Most importantly, workers should be trained properly, made aware of the dangers they may be exposed to, and informed of the correct and proper emergency response protocol, including first aid, especially for workers located in remote areas who may not have quick or easy access to a hospital.
Think green jobs offer safer workspaces than others? Solar energy workers, especially, are vulnerable to the danger of electrocution and arc flash hazards and face increased risks when hooking up solar panels to an electric circuit.
It’s also critical for workers in the field to pay attention to overhead power lines, being careful to remain at least 10 feet away due to their extremely high voltage in order to prevent or reduce the risk of electrocution and death. While preventing such a fatality ranks at the top of the workplace safety list, workers who receive a lower-dosage unanticipated jolt of electricity can still find themselves suffering from severe burns and falls from elevated heights.
Workers also must remain vigilant were their tools and equipment are concerned to ensure they do not make contact with power lines.
Like any other construction site, renewable energy employees face the same dangers as others who work in confined spaces.
Confined spaces are considered large enough for workers to enter and perform jobs, but not necessarily designed for people with limited or restricted means for entry or exit. In the case of a renewable energy workspace, a confined space may contain unguarded machinery, live wires, poor ventilation, or heat stress.
The resulting hazards may include poor air quality, hazards from asphyxiants, chemical exposure, fire hazard, radiation, electrical, collapse, water barrier, and biological.
In confined spaces, hoists and SRLs (self-retracting lifelines) are essential in saving lives in the event a rescue is needed, or if a fall occurs. Proper ventilation, too, is vital when working in a confined space because we need to be able to breathe clean air vs. harmful air that may contain hazardous levels of toxic gases, dust, and other risky particles. It’s important for workers to utilize a gas monitor anytime they are posed to enter a confined space in order to test the air then detect and alarm when there are dangerous levels of oxygen or combustible and toxic gases. Workers should also have access to either an axial or centrifugal blower based on workplace space dimensions and location specifics.
A major hazard to the biomass industry is the chance of fire due to steam, pressure, heat, dust, and electricity that come with the job. It’s critical that workers properly and carefully dispose of what is typically referred to as a “hot load” of municipal solid waste as it could mean that there is some level of thermal activity. When these loads are unintentionally or improperly disposed of into an energy from waste (EFW) incineration facility, the risk of fire increases.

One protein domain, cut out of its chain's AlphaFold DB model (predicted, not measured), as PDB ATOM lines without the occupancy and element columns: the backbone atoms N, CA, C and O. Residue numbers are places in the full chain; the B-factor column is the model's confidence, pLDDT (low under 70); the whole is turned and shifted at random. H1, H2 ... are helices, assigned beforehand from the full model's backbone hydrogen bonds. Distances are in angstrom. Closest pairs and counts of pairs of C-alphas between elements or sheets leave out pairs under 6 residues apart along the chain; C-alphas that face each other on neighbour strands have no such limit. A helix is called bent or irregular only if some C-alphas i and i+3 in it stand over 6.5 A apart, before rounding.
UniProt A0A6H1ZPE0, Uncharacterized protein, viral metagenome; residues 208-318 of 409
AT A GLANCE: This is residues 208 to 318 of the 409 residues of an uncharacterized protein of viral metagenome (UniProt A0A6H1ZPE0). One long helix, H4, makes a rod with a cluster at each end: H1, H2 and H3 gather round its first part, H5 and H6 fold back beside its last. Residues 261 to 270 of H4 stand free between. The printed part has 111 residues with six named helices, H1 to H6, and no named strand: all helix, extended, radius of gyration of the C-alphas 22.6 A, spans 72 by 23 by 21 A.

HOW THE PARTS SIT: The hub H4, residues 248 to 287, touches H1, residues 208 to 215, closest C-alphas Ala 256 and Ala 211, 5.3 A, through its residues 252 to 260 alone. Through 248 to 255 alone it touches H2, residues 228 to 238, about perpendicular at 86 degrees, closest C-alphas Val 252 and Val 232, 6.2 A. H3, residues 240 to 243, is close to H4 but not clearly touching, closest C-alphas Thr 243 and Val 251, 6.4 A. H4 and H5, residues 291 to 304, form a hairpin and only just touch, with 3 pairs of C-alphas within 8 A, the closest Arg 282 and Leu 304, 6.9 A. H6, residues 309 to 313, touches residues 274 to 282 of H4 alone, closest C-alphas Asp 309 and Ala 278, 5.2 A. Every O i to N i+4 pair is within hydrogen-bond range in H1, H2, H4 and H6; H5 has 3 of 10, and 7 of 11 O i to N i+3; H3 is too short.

To prevent the occurrence of fire in this situation or at any renewable energy workplace site, it’s always best to have mitigation plans in place to be followed by all workers coming into or working within a facility or at a job site. However, in the case where something goes wrong, it’s imperative that employers make sure workers have accessibility to proper personal protective gear such as respirators and protective wear like hard hats and helmets, hearing protection, safety glasses, and clothing built to protect against heat and steam.
Another measure that should be taken seriously by all members of the team is having an evacuation plan in place in the event a plant is knocked offline due to lightning strike, fire, or any other emergency situation that may result in loss of power.
If you don’t already have one, create your own Emergency Action Plan using OSHA’s Expert System.
Additional Workplace Safety Tips Keep Renewable Energy Workers Safe on the Job
In addition to making sure your organization has a corporate safety plan and a job-site safety checklist in place, OSHA offers recommendations and descriptions of mandatory safety and health standards covering a wide range of renewable energy or green job hazards commonly found in workplaces.
OSHA also recommends the renewable energy sector consider implementing what The National Institute for Occupational Safety and Health refers to as PTD or “Prevention through Design.”
Pelsue believes that workplace safety should be a priority within the renewable energy sector of the utilities industry and every other industry. Taking a proactive approach to injury prevention and treatment, such as making sure workers receive proper training ahead of entering a work zone and are using the right tools and equipment the right way, demonstrates a strong commitment to the well-being of your organization’s most valuable resource—your employees.
Pelsue has manufactured various forms of equipment offering safety to the workers in the field with renewable energy workplace safety in mind.
Our goal at Pelsue is to help you get the job done safely!